Requirements for DRM in HTML5 are a secret


#21

Thanks for the explanation, which makes more sense than was I was imagining.

I still feel that they are fighting a fruitless battle here. At some point there have to be bits that tell a display device which pixels to put where and bits that tell an audio device which sound to make when (i.e., they need to give me the data unencrypted at some point). With the processing power we have today we could do all kinds of things with that information. I believe that my firewall does pretty much everything that needs to be done to record the data that is coming in, and if it doesn’t then a similar program could.

I feel confident that a dedicated pirate could simply run the OS that is running the browser in another shell OS and trick the browser into thinking it is outputting to a video card when it is really outputting to program that saves the output. For all I know this might be really easy or really hard, but the idea that it can’t be done seems implausible to me.

Alternatively:

In the end, they cannot defeat the fact that they need to communicate the content to us in a form we can actually understand.

All of which brings me back to my rant about murder. The more technical the knowledge required to pirate things, the more likely it becomes that the skill of pirating can be co-opted by dangerous people. In this case I don’t think organized crime has much chance of actually taking over video pirating since there seem to be plenty of people who are happy to do it for free, but seriously … seriously.


#22

Passively hook into your web cam (virtually everyone has one these days), do some simple image processing & make sure that there is NO camera pointing at the monitor. If true don’t play video


#23

Well, so much for HTML5. There’s no value in supporting “secret” specifications. If this crap doesn’t get sorted out properly, it’s time to boycott anyone who continues to use HTML5.


#24

I see what you did there :slight_smile:


#25

Really you should be boycotting those that are pushing to corrupt the standard, not the standard itself.


#26

Read my brainwaves directly from the part of my brain that processes video and audio and record the outputs of that!

Wait, here’s an even better one: While watching the movie I will describe it to my friends who will make a shot-by-shot reproduction of it in the movie studio in the next room!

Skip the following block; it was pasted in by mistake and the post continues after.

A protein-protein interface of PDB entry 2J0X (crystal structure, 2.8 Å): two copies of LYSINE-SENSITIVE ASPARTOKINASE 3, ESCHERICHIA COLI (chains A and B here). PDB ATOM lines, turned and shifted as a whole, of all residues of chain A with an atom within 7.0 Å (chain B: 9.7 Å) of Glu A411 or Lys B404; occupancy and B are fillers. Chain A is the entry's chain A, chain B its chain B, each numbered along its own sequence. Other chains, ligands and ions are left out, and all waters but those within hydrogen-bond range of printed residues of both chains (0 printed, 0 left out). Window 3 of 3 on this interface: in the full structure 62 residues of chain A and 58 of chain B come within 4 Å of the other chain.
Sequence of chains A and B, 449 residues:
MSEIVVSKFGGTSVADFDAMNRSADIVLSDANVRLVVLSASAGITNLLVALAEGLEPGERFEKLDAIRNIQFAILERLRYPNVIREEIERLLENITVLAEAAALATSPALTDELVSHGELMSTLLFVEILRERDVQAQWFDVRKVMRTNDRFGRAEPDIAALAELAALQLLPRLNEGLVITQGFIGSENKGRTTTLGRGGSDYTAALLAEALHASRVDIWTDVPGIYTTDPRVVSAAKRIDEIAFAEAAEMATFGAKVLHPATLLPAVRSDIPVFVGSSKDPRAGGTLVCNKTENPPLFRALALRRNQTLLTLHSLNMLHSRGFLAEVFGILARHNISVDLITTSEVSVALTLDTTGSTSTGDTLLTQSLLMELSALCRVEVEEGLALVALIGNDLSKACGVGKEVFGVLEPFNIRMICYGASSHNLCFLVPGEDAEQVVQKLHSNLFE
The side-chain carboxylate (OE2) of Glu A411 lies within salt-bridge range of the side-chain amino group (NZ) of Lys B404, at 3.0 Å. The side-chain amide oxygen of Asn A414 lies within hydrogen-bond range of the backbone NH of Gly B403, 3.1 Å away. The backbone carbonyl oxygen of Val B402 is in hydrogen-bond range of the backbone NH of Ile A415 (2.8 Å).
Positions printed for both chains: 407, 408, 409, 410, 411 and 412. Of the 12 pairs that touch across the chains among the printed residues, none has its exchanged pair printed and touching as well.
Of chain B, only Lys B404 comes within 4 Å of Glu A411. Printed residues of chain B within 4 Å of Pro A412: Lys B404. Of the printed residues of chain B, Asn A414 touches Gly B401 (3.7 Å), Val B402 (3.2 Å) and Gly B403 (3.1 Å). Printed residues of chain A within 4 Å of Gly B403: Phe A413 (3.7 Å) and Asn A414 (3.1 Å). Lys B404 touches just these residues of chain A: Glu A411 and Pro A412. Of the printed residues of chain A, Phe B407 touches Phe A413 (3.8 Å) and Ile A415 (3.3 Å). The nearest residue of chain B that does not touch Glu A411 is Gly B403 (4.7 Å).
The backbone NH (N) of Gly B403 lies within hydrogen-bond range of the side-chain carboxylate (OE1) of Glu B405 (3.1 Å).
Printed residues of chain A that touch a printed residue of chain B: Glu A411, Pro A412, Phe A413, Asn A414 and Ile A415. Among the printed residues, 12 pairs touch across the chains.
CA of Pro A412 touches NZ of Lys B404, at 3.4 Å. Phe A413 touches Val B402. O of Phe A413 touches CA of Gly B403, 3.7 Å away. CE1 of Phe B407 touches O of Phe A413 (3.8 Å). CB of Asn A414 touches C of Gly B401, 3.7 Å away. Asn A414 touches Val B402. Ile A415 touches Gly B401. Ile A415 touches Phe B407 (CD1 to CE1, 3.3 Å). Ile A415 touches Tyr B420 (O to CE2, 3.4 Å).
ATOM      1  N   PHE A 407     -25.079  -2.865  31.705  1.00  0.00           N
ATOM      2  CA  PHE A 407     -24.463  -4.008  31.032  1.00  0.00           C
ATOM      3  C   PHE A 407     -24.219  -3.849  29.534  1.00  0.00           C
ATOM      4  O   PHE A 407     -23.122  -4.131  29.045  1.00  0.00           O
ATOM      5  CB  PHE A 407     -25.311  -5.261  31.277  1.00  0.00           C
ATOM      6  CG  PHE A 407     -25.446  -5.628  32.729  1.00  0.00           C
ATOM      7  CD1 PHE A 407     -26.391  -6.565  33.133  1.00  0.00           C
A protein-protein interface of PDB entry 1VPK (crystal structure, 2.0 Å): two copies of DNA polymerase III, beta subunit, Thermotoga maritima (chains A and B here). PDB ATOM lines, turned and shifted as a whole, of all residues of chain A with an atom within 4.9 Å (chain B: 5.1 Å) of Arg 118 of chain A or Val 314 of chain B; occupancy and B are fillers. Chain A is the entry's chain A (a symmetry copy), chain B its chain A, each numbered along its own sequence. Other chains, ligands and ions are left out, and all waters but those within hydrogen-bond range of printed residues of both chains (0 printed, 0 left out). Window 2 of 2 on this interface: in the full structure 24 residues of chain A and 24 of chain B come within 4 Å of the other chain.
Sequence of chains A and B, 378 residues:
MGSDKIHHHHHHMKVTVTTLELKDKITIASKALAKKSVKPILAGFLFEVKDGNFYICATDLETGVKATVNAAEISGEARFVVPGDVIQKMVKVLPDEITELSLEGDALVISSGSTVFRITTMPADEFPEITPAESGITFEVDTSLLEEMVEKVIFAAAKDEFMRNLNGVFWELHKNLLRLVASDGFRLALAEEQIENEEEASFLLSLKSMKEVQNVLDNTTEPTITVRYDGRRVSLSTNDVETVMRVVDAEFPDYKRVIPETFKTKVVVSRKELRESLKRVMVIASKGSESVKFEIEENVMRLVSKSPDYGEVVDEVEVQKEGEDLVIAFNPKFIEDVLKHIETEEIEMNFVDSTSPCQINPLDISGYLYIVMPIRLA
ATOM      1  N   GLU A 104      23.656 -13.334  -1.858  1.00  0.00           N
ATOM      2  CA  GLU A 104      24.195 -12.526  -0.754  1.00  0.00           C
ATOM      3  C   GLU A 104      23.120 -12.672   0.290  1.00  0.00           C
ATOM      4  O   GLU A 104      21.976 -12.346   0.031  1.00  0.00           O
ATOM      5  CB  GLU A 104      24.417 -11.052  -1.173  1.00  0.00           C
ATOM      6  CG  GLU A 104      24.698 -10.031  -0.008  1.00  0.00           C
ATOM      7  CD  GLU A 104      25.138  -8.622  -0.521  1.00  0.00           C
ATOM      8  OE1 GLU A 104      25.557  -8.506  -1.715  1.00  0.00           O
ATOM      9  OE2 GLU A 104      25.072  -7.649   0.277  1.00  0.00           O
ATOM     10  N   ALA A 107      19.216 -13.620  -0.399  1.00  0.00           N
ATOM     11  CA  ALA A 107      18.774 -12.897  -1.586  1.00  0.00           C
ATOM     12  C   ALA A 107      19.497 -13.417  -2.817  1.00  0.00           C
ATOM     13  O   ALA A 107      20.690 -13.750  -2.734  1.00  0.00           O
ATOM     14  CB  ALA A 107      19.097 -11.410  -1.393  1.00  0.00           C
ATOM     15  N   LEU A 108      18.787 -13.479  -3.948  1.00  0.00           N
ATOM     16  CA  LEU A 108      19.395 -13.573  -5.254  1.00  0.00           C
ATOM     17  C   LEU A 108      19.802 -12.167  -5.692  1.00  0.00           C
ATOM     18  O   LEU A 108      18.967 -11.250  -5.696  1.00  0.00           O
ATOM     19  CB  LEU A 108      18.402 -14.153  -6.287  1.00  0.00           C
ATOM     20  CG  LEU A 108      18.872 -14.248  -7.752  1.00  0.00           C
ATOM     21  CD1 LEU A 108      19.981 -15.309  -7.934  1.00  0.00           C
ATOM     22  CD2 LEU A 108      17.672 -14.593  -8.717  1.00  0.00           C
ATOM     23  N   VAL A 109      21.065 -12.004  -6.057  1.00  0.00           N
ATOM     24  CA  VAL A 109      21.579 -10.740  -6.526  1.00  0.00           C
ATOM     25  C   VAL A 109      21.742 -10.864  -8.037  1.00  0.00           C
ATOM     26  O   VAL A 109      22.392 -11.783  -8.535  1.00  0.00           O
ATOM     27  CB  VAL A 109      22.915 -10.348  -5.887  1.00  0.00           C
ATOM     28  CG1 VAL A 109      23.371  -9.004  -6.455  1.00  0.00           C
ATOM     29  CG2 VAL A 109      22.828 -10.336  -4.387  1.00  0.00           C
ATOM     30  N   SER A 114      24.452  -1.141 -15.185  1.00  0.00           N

I think the movie industry would make it illegal for me to think or talk about movies if they could.


#27

In the future you will be legally required to be accompanied by a lawyer when playing a game, watching a movie, chilling out to some tunes!

He will be cleared to use lethal force should you break the rules.


#28

It isn’t widely deployed (and so is not yet a practical threat); but the endgame on that one is ‘secure remote attestation’, another fine product of the Trusted Computing people…


#29

The whole “pirated DVDs finance terrorist groups” thing is a red herring. Terrorist groups get most of their funding from the big governments; they just don’t want to admit it. (Hey, big governments: don’t bother denying this; you have lost all credibility.)

With regard to decoding the video stream after it comes out of the HDCP decoder, sure, you could wire up an FPGA chip to the decoder chip in a generic LCD monitor and collect the video stream sent to the LCD driver chips, then reconstitute it as a raw RGB stream (HDMI minus the HDCP encryption). But that would be unethical, because it would deprive the shareholders of Disney et. al. of their rightfully-earned money for 100 year old movies.


#30

I have always assumed it was nonsense, but it strikes me as plausible nonsense. The only thing keeping it from being a reality is that there are people who are happy to break copy protections just for the challenge of breaking them. Even if “terrorists” wouldn’t really do this, organized crime surely would, and I don’t buy the big distinction.


#31

I agree that they are fighting a largely fruitless battle; but their dedication to doing so appears to be considerable. In the case of the situation you describe, meet the ‘Protected Media Path’. On Win Vista and later, playback of ‘premium content’ is contingent on all drivers with access to the goods being trusted and signed (with transmission between system elements, even on things like internal PCIe busses, encrypted), and so-called ‘Hardware Functionality Scan’, where the system probes edge cases of the behavior of devices in order to distinguish real ones from emulated or cloned ones. It’s a bit nuts, really. Microsoft’s early overview (from when Vista was still called ‘Longhorn’) lays the system out as well.


#32

Can I call them a mentat? And will they do math and store upcoming events for me? Because that might not be all bad.


#33

Like a passive aggressive PA.


#34

Right, which goes back to non-OSS. If the hardware was OSS, that wouldn’t work well. You need something in the hardware chain that isn’t user controllable.


#35

:slight_smile: if we lived in that world and I agree with you that would be ideal, then we really wouldn’t even be talking about DRM in the first place. That is a fair world.

However in any world there is always an attack surface.


#36